30. The same thing has happened to the grading system for the GCSE exams in England.  Too many people were getting Grade A (government says it’s obviously because the education system is improving) so A* was introduced to distinguish between ‘a really awesome level of A-ness’ and ‘just a plain-old, pretty-standard A’.  Someone mentioned A** to me the other day, but I can’t confirm whether it was a joke or reality (yet!)

  31. mprobins says:

    In my experience:

    Pri 0 – If you don’t accomplish a pri0 item, other products that have dependencies on your product can’t ship.  May also represent preliminary work that must occur before the majority of the team can start on a project.

    Pri Now – A large portion of your product team needs this to be completed before they can make further progress.  Can occur as a result of improper planning (ie:  crap, our spec has a fundamental flaw that needs to be fixed), though more often seen after the planning process as blocking bugs (ex: the test team can’t test the product because there is a bug that causes it to crash on startup).

  32. Steve says:

    In my experience, P1-P3 apply to a milestone, ie. the milestone can’t ship a month from now if you don’t fix/implement the P1 issues.  But P0 (I haven’t seen PNow) means that something is broken that needs to be fixed now, ie. the team gets blocked tomorrow unless it’s fixed.  In other words, it’s a little bit "orthogonal", since it’s really a P1 bug with an extra bit that indicates a need for immediate attention.

  33. Mats G says:

    At some point, I’m sure we’re going to skip the whole scale of 1-3 (0-3) and start calling them Priority 2008, Priority 2009, and Priority/Next Generation. :)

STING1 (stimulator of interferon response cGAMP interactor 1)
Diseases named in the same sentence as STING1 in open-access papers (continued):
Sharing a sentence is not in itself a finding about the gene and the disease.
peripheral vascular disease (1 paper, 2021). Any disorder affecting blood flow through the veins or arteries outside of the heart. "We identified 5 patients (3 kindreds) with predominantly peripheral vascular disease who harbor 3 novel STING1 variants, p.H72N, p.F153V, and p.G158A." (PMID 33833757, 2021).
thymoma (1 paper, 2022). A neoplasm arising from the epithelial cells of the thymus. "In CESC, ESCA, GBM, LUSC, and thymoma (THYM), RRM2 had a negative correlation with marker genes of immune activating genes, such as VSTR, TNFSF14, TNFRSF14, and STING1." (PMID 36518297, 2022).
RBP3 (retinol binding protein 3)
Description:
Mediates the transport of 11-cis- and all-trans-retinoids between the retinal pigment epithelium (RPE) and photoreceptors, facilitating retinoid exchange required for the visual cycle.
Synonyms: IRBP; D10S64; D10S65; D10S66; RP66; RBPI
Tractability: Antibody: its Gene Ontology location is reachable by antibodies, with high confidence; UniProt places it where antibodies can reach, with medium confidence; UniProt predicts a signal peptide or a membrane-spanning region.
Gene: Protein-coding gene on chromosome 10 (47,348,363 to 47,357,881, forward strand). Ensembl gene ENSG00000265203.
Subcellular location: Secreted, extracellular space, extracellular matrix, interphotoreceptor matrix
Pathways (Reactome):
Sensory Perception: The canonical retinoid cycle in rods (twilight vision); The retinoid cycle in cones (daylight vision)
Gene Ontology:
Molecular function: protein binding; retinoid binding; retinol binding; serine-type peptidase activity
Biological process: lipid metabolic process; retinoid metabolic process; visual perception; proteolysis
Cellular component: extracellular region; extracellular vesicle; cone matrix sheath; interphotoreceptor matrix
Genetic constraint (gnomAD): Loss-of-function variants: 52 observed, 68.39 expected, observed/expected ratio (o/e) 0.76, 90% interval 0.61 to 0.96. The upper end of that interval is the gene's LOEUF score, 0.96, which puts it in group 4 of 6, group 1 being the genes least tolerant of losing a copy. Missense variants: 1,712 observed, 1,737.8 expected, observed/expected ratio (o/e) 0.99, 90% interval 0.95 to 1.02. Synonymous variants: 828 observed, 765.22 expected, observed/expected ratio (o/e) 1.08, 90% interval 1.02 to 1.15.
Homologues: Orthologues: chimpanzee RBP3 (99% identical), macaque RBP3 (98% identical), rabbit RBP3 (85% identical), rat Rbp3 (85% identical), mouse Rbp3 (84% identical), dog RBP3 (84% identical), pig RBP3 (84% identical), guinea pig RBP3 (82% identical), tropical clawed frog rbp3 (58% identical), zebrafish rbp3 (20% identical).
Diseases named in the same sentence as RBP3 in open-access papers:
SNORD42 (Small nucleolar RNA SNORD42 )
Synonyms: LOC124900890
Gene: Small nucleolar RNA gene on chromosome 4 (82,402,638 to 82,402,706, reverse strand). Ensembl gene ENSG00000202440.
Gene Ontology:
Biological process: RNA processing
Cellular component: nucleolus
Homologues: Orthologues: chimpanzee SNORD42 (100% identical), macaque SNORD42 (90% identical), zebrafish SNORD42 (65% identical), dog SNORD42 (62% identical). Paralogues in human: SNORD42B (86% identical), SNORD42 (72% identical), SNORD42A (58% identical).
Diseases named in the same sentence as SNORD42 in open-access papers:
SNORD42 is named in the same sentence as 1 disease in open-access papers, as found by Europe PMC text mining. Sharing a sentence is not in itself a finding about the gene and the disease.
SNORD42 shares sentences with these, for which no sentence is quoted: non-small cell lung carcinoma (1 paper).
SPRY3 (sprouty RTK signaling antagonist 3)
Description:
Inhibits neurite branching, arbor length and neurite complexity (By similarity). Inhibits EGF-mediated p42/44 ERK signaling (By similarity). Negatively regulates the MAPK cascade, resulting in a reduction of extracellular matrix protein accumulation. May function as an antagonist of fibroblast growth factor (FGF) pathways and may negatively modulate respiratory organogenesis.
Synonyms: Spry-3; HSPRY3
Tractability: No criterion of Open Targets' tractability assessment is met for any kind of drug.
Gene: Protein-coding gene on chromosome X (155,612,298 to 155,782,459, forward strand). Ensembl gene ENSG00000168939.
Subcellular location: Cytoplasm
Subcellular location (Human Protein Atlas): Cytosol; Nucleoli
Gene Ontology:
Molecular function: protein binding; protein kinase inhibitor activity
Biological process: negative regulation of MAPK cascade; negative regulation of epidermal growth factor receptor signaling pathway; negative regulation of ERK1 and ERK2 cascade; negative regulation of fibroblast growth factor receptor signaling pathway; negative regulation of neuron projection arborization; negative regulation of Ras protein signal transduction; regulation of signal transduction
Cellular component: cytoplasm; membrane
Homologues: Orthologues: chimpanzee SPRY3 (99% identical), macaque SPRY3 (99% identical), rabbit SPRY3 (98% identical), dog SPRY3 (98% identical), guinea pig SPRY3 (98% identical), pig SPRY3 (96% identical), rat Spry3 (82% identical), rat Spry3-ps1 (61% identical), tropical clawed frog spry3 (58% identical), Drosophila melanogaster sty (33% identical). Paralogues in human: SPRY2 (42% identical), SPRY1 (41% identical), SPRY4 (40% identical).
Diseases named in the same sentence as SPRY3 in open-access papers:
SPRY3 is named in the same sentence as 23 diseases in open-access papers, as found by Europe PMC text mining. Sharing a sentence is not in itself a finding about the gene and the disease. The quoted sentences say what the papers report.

34. quotemstr says:

    The whole priority language is incoherent, even ignoring priority inflation. What is "high priority" Is it high numeric priority, indicating lower importance, or the opposite? Why not just number priority levels such priority N+1 is more important than priority N?

  35. Cheong says:

    Just wait for Priority Yesterday!

    Emmm… Am I the only one thinking about the "Status, Please" entry of WDWTF? :P,-Please.aspx

  36. I think an important thing about being agile a great developer is to make sure your backlog is correctly

  37. Sebastian says:

    I think you need more than three:

    1. Do this now. Other people are blocked. Seriously, drop what you’re doing, and get on this now, and don’t leave the office until you’ve fixed it.

    2. Do this before release. If this isn’t done, it’s not getting released.

    3. Should be in the release – in extreme circumstances it can be bumped to the next revision.

    4. Nice to have if we have time, but not critical.

  38. Aaron G says:

    Hmmm, so priority zero means critically important?  All this time I’ve been thinking that priority zero means that it has no priority, and therefore doesn’t have to be done at all.  Whoopsie!

  39. jeffdav says:

    I agree with Sebastian, and that’s what my current company does.  P0 means that something that effects current customers is broken–the servers are down, harddrives are being formatted, etc.  It means you can’t go home until its fixed.  And it is a very rare thing to see a P0 bug.  Sometimes P0 bugs get opened by PMs who think they have a very important feature to get done and they quickly get triaged to P1 (or less).

  40. SuperKoko says:

    @John: That’s why we should use ordinals and give high ordinals to high priorities.

    Priority n+1 means it should be done before priority n.

    Priority omega is a priority higher than any other integer priority.

    Priority omega+1 is a priority higher than priority omega…

    Priority 2*omega is a priority higher than any omega+n priority.

    Priority omega^2 is a priority higher than any n*omega+m priority.

    Priority omega^omega is a priority higher than any omega^n priority.

    And so on.

  41. Joseph Koss says:

    Priority 3 – nice to have

    Priority 2 – should have

    Priority 1 – must have, or get fired

    Priority 0 – must have, or go to jail